Self-Compassion Scale for Youth:Turkish Adaptation and Exploration of the Relationship with Resilience, Depression, and Well-being


Creative Commons License

Deniz M. E. , Satıcı S. A. , Doenyas C., Çağlar A.

CHILD INDICATORS RESEARCH, vol.15, no.4, pp.1255-1267, 2022 (SSCI) identifier identifier identifier

  • Publication Type: Article / Article
  • Volume: 15 Issue: 4
  • Publication Date: 2022
  • Doi Number: 10.1007/s12187-022-09915-7
  • Journal Name: CHILD INDICATORS RESEARCH
  • Journal Indexes: Social Sciences Citation Index (SSCI), Scopus, ASSIA, CAB Abstracts
  • Page Numbers: pp.1255-1267
  • Keywords: Self-compassion, Depression, Resilience, Well-being, Turkey, Youth, MINDFULNESS, RELIABILITY, PREDICTORS, EFFICACY, ANXIETY, GENDER
  • Yıldız Technical University Affiliated: Yes

Abstract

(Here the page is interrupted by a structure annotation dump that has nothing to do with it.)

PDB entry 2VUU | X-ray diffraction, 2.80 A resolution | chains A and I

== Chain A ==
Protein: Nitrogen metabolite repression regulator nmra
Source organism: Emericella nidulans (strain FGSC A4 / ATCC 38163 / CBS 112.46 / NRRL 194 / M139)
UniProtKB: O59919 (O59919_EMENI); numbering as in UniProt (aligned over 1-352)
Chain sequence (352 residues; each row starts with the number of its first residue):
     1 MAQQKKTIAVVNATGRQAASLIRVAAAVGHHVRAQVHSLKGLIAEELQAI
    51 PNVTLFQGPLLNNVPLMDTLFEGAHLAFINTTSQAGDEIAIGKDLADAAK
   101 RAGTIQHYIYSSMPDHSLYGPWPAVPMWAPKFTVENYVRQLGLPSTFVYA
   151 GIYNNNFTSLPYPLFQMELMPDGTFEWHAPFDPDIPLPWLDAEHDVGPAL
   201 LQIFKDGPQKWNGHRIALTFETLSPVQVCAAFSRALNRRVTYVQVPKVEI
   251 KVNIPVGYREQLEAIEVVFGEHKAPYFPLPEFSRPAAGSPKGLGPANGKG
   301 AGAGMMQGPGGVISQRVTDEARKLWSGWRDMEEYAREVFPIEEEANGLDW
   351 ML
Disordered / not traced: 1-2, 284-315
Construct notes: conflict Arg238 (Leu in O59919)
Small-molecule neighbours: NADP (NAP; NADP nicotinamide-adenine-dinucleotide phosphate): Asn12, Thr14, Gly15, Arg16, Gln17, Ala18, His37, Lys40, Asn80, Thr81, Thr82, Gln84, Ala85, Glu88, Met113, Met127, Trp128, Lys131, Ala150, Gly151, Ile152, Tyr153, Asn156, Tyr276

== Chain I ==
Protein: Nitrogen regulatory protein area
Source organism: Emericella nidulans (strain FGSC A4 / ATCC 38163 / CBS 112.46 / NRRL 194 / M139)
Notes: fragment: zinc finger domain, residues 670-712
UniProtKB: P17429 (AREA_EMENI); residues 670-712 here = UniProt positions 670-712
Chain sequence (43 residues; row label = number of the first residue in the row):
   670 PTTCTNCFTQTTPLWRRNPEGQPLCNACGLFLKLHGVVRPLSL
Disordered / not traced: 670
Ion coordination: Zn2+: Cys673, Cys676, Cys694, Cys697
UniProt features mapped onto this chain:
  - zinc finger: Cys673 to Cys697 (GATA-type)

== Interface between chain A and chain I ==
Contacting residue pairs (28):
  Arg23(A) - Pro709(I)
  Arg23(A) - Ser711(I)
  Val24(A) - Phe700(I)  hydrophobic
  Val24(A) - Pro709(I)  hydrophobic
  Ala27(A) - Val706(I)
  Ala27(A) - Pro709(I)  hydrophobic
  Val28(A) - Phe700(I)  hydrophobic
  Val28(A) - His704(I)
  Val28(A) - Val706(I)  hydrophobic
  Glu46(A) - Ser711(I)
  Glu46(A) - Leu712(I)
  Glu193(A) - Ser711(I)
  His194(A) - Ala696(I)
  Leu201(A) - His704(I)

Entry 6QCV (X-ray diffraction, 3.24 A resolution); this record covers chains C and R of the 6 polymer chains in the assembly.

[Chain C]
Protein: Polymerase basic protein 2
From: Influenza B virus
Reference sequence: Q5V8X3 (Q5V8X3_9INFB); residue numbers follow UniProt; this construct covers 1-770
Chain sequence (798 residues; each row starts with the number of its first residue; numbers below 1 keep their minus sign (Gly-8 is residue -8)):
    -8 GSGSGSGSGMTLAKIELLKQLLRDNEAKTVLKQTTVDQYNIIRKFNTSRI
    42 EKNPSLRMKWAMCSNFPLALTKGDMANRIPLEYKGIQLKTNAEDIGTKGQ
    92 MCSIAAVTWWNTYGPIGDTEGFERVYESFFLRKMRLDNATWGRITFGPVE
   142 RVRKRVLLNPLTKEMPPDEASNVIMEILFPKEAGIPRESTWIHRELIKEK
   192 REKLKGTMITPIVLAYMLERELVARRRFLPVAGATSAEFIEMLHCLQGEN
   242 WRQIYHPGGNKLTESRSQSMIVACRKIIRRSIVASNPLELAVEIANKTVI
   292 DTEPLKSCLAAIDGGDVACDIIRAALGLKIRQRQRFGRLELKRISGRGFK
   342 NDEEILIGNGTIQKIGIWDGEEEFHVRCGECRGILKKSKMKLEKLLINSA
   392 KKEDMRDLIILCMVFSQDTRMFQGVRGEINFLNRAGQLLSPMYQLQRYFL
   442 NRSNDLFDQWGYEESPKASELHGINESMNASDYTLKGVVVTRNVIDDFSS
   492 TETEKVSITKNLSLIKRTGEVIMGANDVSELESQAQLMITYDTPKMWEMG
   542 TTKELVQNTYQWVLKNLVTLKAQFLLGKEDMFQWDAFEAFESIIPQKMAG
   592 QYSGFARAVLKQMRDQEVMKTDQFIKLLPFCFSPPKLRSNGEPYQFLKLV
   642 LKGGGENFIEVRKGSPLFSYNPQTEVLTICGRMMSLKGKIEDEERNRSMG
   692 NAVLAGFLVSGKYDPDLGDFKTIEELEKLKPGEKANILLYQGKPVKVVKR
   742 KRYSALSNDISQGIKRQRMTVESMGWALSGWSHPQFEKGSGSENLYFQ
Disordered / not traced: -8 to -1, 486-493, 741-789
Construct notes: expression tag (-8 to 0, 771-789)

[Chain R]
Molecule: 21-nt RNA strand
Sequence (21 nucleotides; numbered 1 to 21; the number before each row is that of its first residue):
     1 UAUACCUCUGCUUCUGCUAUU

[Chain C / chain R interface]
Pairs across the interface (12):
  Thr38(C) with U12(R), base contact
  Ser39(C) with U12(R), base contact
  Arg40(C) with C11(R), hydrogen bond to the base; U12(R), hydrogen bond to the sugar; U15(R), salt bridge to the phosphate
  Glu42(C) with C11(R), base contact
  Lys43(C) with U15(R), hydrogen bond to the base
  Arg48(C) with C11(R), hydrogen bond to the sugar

Self-compassion refers to being kind, understanding, and accepting toward oneself in times of failure, frustration, or negative feelings. Since self-compassion is related to both physical and psychological well-being, measuring and understanding self-compassion in different populations carries importance for their mental well-being and life satisfaction outcomes. One such group is the youth, who experience unique developmental challenges. For this purpose, a Self-Compassion Scale for Youth (SCS-Y) was developed (Neff et al., 2021) and this paper presents its Turkish adaptation. The Turkish translation of SCS-Y was tested on a sample of Turkish youth (N= 450, 61.8% female, M-a(ge) = 13.09 +/- 1.59, range = 11-15) and was found to have acceptable reliability. The scale showed a similar structure to the original testing on American youth with a bifactor model of a general self-compassion score and six subscale scores, and a two-bifactor model where negative and positive aspects are grouped together. Self-compassion was positively related to resilience and wellbeing, and negatively related to depression. A serial mediation analysis showed selfcompassion to have a direct and positive effect on resilience, and to have an indirect effect on well-being mediated by resilience and depression. Given that the trainable skill of self-compassion is associated with higher resilience, lower depression, and better well-being, the value of this scale and its different adaptations becomes evident, as they enable measuring self-compassion in youth in various populations such as the present Turkish one and guiding the design of future interventions to increase self-compassion, targeted for the specific concerns of the youth.